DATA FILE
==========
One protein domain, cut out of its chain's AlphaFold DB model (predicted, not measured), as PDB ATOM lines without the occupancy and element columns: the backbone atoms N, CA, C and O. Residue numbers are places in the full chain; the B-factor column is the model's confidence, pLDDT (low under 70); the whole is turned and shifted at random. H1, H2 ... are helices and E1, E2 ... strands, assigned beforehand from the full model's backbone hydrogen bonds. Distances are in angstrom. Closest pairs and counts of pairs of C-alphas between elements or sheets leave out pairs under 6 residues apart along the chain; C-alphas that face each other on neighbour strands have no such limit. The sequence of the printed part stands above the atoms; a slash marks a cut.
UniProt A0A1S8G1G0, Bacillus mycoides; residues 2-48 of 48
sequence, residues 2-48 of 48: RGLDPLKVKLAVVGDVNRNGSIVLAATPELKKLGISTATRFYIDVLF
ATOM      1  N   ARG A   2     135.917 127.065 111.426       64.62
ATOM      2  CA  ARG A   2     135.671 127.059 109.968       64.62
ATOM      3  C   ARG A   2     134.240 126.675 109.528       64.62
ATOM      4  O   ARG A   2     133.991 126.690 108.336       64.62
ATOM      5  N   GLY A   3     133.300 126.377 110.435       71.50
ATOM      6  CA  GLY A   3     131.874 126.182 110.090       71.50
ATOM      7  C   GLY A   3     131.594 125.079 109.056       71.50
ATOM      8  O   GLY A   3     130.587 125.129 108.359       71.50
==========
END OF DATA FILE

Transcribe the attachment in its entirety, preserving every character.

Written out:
One protein domain, cut out of its chain's AlphaFold DB model (predicted, not measured), as PDB ATOM lines without the occupancy and element columns: the backbone atoms N, CA, C and O. Residue numbers are places in the full chain; the B-factor column is the model's confidence, pLDDT (low under 70); the whole is turned and shifted at random. H1, H2 ... are helices and E1, E2 ... strands, assigned beforehand from the full model's backbone hydrogen bonds. Distances are in angstrom. Closest pairs and counts of pairs of C-alphas between elements or sheets leave out pairs under 6 residues apart along the chain; C-alphas that face each other on neighbour strands have no such limit. The sequence of the printed part stands above the atoms; a slash marks a cut.
UniProt A0A1S8G1G0, Bacillus mycoides; residues 2-48 of 48
sequence, residues 2-48 of 48: RGLDPLKVKLAVVGDVNRNGSIVLAATPELKKLGISTATRFYIDVLF
ATOM      1  N   ARG A   2     135.917 127.065 111.426       64.62
ATOM      2  CA  ARG A   2     135.671 127.059 109.968       64.62
ATOM      3  C   ARG A   2     134.240 126.675 109.528       64.62
ATOM      4  O   ARG A   2     133.991 126.690 108.336       64.62
ATOM      5  N   GLY A   3     133.300 126.377 110.435       71.50
ATOM      6  CA  GLY A   3     131.874 126.182 110.090       71.50
ATOM      7  C   GLY A   3     131.594 125.079 109.056       71.50
ATOM      8  O   GLY A   3     130.587 125.129 108.359       71.50